Law enforcement officers speak together outside of Robb Elementary School following the mass shooting at Robb Elementary School on May 24, 2022 in Uvalde, Texas. According to reports, 19 students and 2 adults were killed, with the gunman fatally shot by law enforcement. | Brandon Bell/Getty Images
After the Newtown, Conn., massacre in 2012 came the Parkland, Fla., school shooting in 2018, the Oxford, Mich., shooting in 2021, the Uvalde, Texas, shooting in May and scores of firearm-related school deaths in between.
Having seen the impact on communities like his in Newtown firsthand, U.S. Sen. Chris Murphy (D-Conn.) has still not given up the fight nearly a decade later.
Murphy — who was a member of the U.S. House when 20 children and six adults were killed at Sandy Hook Elementary School in his Connecticut district in 2012 — is among the Democratic party’s fiercest gun control proponents.
He made a trek to Michigan Friday to stump for Gov. Gretchen Whitmer, a fellow Democrat who shares his views on gun regulation and school safety. Whitmer has made the issue a campaign priority in the last few weeks until the Nov. 8 election.
Her GOP challenger, right-wing commentator Tudor Dixon, has slammed Whitmer for backing gun control measures and has proposed a plan to “harden” schools with more security and arming teachers.
“Watch the videotape from Uvalde,” Murphy responded bluntly in a Friday phone call with the Advance. “It’s hard to watch, but that school in Uvalde did not suffer from a shortage of men with guns. And it didn’t stop that kid from destroying the lives of 21 families.”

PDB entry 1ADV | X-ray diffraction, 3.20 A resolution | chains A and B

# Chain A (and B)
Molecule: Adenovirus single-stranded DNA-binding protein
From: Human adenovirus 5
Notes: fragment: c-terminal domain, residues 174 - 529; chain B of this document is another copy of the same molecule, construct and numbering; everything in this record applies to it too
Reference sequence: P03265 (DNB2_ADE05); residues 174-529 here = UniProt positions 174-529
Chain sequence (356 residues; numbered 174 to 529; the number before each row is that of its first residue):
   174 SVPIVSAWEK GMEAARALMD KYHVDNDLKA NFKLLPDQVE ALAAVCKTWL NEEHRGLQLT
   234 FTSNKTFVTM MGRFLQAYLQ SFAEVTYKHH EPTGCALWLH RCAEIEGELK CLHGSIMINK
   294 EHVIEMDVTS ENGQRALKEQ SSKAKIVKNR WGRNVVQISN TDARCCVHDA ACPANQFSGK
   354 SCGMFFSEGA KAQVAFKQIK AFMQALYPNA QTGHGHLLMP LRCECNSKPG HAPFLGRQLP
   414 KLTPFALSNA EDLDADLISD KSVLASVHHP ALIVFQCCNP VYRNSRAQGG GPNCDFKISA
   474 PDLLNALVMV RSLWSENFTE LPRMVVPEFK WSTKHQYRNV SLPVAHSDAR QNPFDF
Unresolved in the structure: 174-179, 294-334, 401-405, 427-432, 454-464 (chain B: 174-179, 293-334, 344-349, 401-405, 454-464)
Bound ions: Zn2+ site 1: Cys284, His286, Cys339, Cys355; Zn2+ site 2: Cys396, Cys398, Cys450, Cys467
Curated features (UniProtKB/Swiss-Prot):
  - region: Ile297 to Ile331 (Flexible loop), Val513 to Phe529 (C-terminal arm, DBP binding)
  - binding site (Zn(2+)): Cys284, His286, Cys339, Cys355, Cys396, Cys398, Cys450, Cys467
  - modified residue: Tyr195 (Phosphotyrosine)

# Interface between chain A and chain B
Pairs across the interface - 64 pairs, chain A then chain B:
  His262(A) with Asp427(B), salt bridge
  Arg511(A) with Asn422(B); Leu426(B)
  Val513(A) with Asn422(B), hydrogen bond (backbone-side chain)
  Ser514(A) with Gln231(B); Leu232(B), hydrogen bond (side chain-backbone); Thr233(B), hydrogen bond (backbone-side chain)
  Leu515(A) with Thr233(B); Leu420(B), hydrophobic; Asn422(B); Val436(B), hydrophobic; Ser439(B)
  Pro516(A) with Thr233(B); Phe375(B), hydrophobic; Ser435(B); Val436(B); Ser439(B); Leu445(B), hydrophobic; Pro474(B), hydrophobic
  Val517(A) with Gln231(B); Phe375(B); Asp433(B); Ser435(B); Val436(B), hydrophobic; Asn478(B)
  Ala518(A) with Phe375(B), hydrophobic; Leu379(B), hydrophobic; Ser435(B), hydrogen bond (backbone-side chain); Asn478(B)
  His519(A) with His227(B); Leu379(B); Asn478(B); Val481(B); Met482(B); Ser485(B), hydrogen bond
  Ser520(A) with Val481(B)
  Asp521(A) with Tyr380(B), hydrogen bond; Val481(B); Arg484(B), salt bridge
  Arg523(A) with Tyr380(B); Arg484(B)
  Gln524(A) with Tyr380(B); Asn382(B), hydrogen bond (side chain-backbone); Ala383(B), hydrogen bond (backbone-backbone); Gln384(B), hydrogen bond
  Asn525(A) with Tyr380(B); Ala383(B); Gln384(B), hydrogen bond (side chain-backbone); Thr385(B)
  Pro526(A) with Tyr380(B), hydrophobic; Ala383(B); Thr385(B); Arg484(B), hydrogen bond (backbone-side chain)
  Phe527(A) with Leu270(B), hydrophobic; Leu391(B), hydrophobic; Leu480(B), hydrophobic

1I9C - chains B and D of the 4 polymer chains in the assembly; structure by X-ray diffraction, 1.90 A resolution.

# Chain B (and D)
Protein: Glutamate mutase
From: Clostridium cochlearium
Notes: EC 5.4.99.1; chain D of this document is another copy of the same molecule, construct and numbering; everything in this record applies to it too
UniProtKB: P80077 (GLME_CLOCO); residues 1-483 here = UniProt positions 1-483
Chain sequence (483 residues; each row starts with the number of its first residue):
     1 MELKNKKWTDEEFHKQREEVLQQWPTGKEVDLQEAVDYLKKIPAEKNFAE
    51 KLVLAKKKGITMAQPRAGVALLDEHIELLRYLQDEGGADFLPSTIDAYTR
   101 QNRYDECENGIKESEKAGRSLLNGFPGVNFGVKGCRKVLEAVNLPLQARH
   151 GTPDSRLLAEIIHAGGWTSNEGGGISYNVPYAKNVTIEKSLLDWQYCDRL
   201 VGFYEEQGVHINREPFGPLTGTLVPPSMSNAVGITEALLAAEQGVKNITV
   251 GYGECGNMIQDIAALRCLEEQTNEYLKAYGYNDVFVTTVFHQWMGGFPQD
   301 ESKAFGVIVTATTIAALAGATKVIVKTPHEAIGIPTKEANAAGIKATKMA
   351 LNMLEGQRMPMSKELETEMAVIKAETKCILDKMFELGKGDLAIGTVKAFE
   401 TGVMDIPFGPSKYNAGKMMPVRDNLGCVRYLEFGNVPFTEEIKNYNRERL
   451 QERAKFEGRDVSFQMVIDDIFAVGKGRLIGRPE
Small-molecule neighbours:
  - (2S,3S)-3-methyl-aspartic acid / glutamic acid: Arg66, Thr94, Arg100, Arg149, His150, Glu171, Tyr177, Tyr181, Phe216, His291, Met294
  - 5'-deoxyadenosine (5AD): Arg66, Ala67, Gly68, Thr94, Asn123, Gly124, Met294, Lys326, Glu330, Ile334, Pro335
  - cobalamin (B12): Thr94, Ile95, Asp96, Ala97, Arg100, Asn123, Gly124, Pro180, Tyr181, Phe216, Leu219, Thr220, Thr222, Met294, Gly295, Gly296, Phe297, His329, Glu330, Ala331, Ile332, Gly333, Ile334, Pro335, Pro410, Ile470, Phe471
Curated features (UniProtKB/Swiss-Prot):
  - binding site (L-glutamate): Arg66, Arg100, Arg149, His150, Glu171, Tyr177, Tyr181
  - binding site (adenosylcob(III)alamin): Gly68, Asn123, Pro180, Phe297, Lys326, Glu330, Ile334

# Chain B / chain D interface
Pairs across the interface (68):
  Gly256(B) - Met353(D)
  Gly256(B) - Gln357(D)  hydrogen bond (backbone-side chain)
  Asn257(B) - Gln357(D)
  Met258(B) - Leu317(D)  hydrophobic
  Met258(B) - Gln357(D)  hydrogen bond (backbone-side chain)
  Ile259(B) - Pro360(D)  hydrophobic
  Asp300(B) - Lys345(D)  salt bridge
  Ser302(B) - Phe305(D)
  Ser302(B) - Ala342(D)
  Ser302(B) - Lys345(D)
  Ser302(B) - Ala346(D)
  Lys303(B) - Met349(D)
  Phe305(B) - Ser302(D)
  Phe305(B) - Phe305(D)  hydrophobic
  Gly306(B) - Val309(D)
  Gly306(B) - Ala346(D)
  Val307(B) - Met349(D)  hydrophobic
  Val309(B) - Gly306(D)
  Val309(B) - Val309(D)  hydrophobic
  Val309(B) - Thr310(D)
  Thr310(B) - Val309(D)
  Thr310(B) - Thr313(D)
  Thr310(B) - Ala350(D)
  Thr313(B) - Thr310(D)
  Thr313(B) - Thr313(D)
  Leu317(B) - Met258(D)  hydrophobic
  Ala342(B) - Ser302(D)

Despite 91 state police officers being on the campus of Robb Elementary during the Uvalde shooting, all failed to confront the shooter for over an hour during the rampage that left 21 people dead — including 19 students — and 18 wounded.
“We’d be better off if we have an ‘all of the above’ policy if we made our schools safer places, but we also just made it less likely that dangerous people can get their hands on dangerous weapons,” Murphy said.
Dixon’s campaign did not immediately respond to a request for comment.
Whitmer has made similar arguments, noting during the final gubernatorial debate Tuesday that a school shooting in St. Louis, Mo., just one day prior had security precautions like Dixon had proposed — but “people are dead” despite them.
In the Friday interview with Murphy, the Advance also spoke with Connecticut’s junior U.S. senator about the recent court outcome in his home state ordering far-right conspiracist Alex Jones to pay $965 million to Sandy Hook families, who say they have been threatened and harassed for years because of Jones’ false accusations about the shooting on his show “Infowars,” as well as the novel move from Oakland County Prosecutor Karen McDonald to charge the Oxford shooter’s parents for ignoring warning signs of their son’s behavior prior to the tragedy.
The following are excerpts from the interview:
Michigan Advance: Alex Jones was recently ordered to pay nearly $1 billion to the families of Sandy Hook victims’ families over misinformation he spread about the shooting. Do you think that was a turning point in disinformation becoming widespread, as well as political violence?